Though the engagement to Netley was bogus, May did plan to get married — to her old love and fellow crook, Robert. However she was taken ill before the nuptials could occur and she died in a Philadelphia hospital on May 30, 1929. At least 15 of her 57 years on earth had been spent in a prison cell.

Netley fared even worse than May. In 1931 he was convicted of trying to sell a fake biography of Queen Alexandra and sentenced to 18 months hard labor. The notoriety brought an end to his writing career and he spiraled into alcoholism. He was found dead in 1940, aged 37, in the partly burnt out living room of a house in Surry, England. No one mourned his passing.

They say what goes around comes around, so it seems fitting that crook books are back in style. Biographies of both Netley Lucas and Chicago May have been published in recent years.

Featured photo: news photo of Netley Lucas and Chicago May, announcing their engagement to be married on January 4, 1928. Collection of the author.

Other photos: Netley’s mugshot, Police Gazette, July 18, 1924; May’s mugshot, date and location unknown; May and Robert, The Evening Journal, Wilmington, Delaware, May 30, 1929.

 

 

 

 

 

Angry in Omaha

Angry in Omaha

Minnie Bradley was arrested on the evening of December 11, 1902, and charged with “larceny from the person” or pickpocketing. Someone from the Midway Saloon, a well-known dance hall and whorehouse owned by several notorious Omaha crime bosses, offered to pay her $25 bond. Before she was released, W. H. Breiter showed up at the police station and identified Minnie as the person who had robbed him earlier that evening. Minnie offered Breiter $5 to drop the charge, but he refused, so she spent the night in jail.

Described in the newspaper as a “traveler,” Breiter had been “strolling about” near the Tenth street viaduct in Omaha, Nebraska. He told police that a woman appeared out of the darkness and demanded his money. He claimed he handed it over to her.

The next day Minnie appeared before Police Judge Louis Berka. The judge decided she could stand for trial for the Breiter hold up, but he offered her an alternative — if she left Omaha the charges against her would be dropped. She chose to leave rather than face a trial, but first the police took her mugshot to guarantee that all Omaha police officers would be familiar with her face, in case she was tempted to return.

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Judge Louis Berka. Find-A-Grave.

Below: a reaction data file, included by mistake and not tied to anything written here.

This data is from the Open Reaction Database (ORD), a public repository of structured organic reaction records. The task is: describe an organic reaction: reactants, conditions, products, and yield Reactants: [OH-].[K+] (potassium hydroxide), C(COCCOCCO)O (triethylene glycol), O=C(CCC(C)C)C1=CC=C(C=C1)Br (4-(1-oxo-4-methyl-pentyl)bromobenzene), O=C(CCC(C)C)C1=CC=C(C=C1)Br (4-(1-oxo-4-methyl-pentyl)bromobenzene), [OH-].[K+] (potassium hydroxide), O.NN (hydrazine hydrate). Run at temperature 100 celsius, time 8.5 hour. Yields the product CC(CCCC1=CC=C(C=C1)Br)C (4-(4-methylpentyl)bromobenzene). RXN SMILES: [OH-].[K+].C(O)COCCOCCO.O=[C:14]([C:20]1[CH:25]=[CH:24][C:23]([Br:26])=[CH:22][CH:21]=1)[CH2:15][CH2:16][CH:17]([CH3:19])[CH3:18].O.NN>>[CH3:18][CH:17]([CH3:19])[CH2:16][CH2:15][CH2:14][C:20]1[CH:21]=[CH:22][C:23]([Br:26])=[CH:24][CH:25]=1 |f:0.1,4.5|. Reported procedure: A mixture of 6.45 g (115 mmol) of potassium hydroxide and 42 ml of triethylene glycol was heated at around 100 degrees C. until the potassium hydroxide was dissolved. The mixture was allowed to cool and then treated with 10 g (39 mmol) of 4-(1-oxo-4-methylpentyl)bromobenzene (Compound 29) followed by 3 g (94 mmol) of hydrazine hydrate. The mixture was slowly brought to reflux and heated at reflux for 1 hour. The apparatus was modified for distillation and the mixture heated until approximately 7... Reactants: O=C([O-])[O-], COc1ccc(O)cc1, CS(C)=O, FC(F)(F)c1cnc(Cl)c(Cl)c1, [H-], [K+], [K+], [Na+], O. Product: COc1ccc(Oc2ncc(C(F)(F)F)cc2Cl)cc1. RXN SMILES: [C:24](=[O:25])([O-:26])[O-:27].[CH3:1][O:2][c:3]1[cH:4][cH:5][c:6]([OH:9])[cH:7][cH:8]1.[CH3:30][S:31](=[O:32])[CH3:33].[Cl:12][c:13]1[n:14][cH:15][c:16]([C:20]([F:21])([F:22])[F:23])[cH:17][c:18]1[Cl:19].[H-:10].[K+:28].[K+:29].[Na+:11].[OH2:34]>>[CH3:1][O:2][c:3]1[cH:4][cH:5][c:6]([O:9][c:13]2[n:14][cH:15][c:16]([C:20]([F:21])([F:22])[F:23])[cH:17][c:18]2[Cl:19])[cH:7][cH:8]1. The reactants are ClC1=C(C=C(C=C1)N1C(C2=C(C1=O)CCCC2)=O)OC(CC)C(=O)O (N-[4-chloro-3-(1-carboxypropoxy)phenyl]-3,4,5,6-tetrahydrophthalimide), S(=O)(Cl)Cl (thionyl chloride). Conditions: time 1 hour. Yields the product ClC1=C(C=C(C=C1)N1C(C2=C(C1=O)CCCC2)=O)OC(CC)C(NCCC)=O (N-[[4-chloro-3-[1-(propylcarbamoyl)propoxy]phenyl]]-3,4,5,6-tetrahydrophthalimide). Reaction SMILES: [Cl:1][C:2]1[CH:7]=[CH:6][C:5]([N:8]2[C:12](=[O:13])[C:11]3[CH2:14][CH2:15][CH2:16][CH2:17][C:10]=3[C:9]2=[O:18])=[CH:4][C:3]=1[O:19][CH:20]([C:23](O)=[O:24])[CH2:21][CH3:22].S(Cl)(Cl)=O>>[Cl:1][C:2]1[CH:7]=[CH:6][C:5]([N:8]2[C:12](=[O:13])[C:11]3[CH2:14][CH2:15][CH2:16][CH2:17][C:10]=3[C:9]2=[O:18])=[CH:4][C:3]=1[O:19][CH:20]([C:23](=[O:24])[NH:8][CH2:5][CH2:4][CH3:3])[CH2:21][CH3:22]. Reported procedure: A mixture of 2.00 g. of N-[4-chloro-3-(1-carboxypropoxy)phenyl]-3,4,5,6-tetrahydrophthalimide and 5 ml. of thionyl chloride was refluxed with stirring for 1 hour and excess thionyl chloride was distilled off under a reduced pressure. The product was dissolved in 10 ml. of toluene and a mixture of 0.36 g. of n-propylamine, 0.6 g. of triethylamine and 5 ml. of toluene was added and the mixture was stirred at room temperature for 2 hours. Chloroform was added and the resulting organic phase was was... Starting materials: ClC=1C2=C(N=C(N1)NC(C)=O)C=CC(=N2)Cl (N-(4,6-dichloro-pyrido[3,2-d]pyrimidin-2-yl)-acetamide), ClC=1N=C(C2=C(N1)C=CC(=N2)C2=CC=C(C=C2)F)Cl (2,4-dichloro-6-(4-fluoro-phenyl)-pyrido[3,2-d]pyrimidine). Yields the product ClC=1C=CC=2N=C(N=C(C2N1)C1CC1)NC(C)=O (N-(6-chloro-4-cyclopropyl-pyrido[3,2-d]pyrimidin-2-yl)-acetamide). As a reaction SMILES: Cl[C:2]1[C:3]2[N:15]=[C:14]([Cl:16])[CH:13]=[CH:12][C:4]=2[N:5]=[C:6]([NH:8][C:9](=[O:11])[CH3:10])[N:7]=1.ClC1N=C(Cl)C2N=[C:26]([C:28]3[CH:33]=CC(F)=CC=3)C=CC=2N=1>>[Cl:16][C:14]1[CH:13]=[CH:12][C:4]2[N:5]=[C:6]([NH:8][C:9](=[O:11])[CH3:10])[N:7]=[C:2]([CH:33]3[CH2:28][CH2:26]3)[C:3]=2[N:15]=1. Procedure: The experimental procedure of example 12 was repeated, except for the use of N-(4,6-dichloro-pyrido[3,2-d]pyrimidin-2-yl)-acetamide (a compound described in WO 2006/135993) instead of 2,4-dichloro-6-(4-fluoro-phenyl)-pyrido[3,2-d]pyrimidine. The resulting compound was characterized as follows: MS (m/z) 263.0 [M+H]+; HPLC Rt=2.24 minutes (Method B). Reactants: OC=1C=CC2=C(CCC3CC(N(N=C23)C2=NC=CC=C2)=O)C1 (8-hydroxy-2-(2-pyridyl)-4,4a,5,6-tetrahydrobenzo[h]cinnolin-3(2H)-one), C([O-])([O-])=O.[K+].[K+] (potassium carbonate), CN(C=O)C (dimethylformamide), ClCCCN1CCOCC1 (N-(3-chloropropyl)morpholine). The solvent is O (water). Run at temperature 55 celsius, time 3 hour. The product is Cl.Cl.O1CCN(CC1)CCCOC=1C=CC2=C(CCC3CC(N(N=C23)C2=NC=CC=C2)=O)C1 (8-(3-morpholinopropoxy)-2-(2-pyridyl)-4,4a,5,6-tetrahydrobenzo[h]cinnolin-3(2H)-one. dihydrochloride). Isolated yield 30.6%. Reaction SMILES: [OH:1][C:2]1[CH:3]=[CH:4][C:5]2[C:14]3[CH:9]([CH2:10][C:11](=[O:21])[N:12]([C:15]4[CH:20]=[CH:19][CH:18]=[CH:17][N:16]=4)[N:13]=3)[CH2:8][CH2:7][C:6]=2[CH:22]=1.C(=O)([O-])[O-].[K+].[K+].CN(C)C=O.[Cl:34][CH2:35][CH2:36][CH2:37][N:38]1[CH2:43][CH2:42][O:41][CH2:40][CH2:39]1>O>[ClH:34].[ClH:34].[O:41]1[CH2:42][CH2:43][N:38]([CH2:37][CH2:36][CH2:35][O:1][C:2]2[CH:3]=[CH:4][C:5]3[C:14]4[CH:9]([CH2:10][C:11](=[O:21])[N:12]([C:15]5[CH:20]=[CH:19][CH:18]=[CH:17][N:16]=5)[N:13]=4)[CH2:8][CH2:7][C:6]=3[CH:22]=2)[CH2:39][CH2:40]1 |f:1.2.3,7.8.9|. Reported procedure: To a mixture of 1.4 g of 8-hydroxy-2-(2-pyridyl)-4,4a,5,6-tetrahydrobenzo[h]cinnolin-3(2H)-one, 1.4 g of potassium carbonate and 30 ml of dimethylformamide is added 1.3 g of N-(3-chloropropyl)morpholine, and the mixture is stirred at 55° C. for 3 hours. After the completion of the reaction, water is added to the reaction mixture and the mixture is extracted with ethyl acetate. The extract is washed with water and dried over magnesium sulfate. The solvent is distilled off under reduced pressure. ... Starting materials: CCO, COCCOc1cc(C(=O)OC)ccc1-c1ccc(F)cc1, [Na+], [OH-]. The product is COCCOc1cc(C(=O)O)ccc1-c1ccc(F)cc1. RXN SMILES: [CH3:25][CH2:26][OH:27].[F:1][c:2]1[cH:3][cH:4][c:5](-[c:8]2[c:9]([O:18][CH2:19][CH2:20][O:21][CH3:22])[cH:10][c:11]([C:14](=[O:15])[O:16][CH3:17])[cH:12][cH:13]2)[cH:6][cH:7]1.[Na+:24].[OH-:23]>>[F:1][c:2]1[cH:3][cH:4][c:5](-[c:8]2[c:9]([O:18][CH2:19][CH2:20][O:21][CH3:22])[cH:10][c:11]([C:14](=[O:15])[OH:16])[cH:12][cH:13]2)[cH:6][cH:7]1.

Minnie’s 1901 mugshot is unusual for the amount of emotion she displayed. She has her arms crossed and it’s obvious that she’s angry and unwilling to look at the camera, or maybe she looked away just before the shutter was released. Her occupation was listed as “prostitute” and her home, at 116 North Eleventh Street, was around the corner from the Midway.

Breiter’s story about Minnie robbing him doesn’t really add up. It’s unlikely that a lone woman would rob a man outdoors in a deserted spot at night. It’s possible that Breiter was a client who didn’t want it known that he visited a prostitute, particularly an African-American prostitute. He might have refused to pay, so she took what he owed her.

Minnie returned to Omaha in 1904 and made two more appearances in police court before Judge Berka. The first, in March 1904, was as witness against a man named William Warwick, who was accused of assaulting her. The two had gotten into a heated argument when he bragged to her that, due to his light complexion, he often passed as a white man during his travels out west. He also mentioned that he had been in the company of two white women the previous evening. Minnie said William should show more respect for his race and reminded him that his mother was a black woman. His response was to punch her. Judge Berka sentenced him to 30 days in jail.

Two months later, in May 1904, Minnie was the defendant in a case of assault and battery brought against her by an African-American woman named Annie Curtis. Annie was drunk and her behavior was violent — an argument broke out between the two women. Minnie claimed Annie was on the verge of throwing a phonograph at her when bystanders intervened. Annie claimed Minnie threw a brick at her, which Minnie denied. The outcome of the case was not reported.

Minnie slipped out of the news after 1904, but her mugshot leaves little doubt that she was a force to be reckoned with.

Featured photo: Minnie Bradley’s 1902 mugshot. Collection of the Nebraska State Historical Society.